Adam Gilbert is a nationally-recognized health, fitness, and motivational expert and trainer. He is the Founder of MyBodyTutor, which helps people stick to their health and fitness goals. Adam is regularly featured in national media, and is a syndicated author on the topics of nutrition, emotional eating, the psychology of weight loss, exercise, willpower, behavior and habit change, commitment and motivation.
Adam joins our hosts Erik and Zarak to discuss his approach to creating long-term, sustainable behavior change. By nature, change is inherently uncomfortable, so how do we make it as comfortable as possible? After years of learning and incorporating psychology into his work, Adam’s philosophy is that the only way to really help someone get through that initial discomfort is through heavy support and accountability. He also stresses the importance of avoiding the all-or-nothing mindset: The 20-minute workout you do is better than the hour-long workout you don’t do, and the good diet you can stick with is better than the perfect diet you can’t sustain.
By utilizing daily and personal accountability, Adam and MyBodyTutor use MPH (Mindset, Psychology & Habits) to help their clients take their behavior change goals from concept to reality.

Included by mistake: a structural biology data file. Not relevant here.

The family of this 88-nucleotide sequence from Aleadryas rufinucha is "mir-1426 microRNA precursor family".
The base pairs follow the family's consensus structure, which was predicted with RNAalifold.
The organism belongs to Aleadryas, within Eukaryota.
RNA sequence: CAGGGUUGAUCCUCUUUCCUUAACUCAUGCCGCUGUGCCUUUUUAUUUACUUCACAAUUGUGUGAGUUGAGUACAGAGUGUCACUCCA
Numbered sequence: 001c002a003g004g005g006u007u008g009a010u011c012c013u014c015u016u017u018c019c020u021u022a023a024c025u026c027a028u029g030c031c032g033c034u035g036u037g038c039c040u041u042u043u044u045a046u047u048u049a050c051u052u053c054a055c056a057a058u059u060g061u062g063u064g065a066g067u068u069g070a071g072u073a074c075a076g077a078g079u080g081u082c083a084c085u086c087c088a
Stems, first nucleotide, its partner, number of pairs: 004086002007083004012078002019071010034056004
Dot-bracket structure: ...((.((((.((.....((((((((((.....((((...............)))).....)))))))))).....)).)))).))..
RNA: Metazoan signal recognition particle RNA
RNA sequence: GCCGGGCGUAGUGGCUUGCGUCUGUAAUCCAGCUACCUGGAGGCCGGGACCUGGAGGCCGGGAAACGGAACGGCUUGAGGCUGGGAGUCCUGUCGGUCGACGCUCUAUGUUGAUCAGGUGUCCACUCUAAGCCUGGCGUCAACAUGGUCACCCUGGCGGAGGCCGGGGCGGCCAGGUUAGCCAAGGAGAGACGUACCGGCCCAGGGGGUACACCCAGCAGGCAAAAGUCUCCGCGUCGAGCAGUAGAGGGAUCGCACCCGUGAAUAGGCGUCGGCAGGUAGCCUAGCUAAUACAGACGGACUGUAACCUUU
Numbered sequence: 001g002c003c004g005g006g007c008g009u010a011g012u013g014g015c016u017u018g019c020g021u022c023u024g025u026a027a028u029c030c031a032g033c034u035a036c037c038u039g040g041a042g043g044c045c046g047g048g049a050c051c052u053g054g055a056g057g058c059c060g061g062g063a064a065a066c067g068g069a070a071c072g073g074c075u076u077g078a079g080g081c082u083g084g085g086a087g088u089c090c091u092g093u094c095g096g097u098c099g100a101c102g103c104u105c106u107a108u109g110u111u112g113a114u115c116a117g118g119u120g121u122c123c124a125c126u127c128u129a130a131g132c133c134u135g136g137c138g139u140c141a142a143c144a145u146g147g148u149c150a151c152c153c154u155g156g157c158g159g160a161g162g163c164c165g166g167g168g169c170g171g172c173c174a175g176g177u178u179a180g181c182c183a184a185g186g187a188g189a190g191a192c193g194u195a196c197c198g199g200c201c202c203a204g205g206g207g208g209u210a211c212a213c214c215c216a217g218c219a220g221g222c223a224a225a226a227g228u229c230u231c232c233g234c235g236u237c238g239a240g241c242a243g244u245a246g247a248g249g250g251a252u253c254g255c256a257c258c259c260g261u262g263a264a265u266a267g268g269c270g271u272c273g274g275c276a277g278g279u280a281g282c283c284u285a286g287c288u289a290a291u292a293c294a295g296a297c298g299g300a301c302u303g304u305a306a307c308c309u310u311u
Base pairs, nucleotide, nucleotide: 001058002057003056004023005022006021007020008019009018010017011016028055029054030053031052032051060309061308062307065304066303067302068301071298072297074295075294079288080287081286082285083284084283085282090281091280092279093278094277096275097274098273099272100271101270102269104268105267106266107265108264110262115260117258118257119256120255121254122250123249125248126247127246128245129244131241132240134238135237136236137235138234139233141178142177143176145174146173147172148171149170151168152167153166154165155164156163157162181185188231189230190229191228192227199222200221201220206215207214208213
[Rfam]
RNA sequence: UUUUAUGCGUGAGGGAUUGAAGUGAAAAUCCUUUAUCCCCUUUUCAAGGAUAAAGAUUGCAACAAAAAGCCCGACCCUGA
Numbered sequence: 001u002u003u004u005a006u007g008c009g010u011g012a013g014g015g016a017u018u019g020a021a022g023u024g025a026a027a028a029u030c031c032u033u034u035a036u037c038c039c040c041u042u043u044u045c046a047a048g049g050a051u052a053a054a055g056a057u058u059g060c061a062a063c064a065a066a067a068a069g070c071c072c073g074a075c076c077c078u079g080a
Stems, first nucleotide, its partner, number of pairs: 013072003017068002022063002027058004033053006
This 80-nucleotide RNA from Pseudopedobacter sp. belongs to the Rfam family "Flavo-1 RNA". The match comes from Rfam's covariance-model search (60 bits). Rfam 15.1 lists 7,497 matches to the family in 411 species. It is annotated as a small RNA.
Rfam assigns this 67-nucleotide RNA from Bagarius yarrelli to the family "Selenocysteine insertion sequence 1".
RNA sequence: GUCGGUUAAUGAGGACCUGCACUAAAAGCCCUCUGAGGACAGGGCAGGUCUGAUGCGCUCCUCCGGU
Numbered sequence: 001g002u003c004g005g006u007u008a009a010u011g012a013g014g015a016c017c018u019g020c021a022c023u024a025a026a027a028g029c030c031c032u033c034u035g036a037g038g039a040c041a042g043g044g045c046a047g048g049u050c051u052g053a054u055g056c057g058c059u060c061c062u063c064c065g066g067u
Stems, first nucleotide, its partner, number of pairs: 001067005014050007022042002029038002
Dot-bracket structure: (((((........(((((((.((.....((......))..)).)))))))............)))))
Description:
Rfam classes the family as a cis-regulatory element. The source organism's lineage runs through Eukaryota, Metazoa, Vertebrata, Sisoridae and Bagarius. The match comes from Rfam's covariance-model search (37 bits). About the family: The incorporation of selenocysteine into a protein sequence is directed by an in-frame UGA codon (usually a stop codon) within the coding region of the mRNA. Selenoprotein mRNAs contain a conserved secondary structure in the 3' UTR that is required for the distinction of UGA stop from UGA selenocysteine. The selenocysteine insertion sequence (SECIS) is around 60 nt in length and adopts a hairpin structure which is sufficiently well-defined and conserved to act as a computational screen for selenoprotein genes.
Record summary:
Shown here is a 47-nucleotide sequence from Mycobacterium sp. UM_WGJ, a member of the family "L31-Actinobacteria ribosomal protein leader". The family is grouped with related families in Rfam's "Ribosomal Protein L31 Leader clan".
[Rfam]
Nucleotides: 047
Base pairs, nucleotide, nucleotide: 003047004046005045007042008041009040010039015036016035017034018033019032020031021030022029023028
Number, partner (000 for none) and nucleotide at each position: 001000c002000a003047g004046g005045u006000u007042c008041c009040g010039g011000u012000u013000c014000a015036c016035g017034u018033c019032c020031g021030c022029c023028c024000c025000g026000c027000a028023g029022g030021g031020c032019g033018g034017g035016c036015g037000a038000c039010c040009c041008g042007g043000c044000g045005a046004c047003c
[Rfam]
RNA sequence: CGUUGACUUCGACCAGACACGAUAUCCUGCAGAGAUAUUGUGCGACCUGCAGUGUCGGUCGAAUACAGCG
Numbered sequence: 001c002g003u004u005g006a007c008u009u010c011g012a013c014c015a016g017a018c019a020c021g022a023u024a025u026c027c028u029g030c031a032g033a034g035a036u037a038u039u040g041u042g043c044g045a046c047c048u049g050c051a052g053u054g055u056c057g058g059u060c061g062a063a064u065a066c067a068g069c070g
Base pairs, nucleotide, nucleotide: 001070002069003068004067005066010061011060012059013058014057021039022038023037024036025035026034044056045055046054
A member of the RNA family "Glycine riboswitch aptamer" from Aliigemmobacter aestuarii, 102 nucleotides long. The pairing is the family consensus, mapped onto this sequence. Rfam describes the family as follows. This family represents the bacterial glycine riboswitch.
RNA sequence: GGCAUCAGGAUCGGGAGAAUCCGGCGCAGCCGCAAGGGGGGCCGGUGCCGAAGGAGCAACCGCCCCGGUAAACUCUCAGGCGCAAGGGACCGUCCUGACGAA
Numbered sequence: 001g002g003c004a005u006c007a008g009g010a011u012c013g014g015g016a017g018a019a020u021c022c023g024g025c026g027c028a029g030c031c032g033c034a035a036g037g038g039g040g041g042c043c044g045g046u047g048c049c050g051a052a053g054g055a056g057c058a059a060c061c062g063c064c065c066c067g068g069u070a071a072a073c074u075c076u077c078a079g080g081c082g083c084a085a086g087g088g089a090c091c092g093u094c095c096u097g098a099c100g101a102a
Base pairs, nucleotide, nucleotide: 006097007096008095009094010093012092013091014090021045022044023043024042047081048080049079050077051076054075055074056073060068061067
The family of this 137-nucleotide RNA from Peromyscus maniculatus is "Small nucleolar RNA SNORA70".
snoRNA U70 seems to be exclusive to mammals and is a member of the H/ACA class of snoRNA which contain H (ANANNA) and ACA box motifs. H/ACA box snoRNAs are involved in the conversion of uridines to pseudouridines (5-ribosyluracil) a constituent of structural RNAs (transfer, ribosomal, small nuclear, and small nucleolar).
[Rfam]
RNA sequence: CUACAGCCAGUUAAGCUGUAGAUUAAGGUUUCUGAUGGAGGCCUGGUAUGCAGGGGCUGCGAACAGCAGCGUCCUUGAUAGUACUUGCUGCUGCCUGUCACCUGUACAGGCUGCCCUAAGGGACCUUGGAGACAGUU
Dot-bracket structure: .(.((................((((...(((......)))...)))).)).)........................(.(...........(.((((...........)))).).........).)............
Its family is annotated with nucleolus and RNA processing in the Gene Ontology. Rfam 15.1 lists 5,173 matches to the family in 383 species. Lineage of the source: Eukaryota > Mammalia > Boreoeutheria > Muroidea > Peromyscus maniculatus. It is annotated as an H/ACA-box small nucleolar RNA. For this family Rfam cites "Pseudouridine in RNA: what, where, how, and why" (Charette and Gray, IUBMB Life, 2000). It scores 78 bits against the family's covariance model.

Elizabeth Kim is an Applied Behavioral Scientist at the e-commerce company Jet.com, where she designs and conducts experiments to make better products for users. She is also founder of the Duke Behavioral Science Group, a community of Duke University students and faculty dedicated to applying behavioral science to policies, products, and businesses for social good.
Our hosts Zarak and Erik chat with Elizabeth about her BeSci origin story, including how a meaningful conversation with Dan Ariely led to a partnership where they tested the behavioral effects of just that: having meaningful conversations. They discuss the importance of acting on your curiosity, being versatile, and taking the initiative in a world where there’s currently more interest in behavioral science than there are jobs specifically made for BeSci experts.
Elizabeth offers inspiration and advice to individuals – from students to experienced professionals – who want to integrate behavioral science into what they do but are unsure where to start. Examples are discussed and tips are shared about how to take action and build something even when the factors aren’t in place for a formal BeSci intervention.
Ruth Schmidt is a Visiting Industry Professor and Director of Strategic Initiatives at the Illinois Institute of Technology – Institute of Design. Prior to joining ID, Ruth served as a senior leader at Doblin/Deloitte for over eight years, where she led teams in applying design-informed innovation strategy to solve complex challenges and grow new innovation functions within client organizations, primarily in the health care and financial services industries. She has presented on behavioral economics and communication theory + design at multiple institutions, publications, and conferences.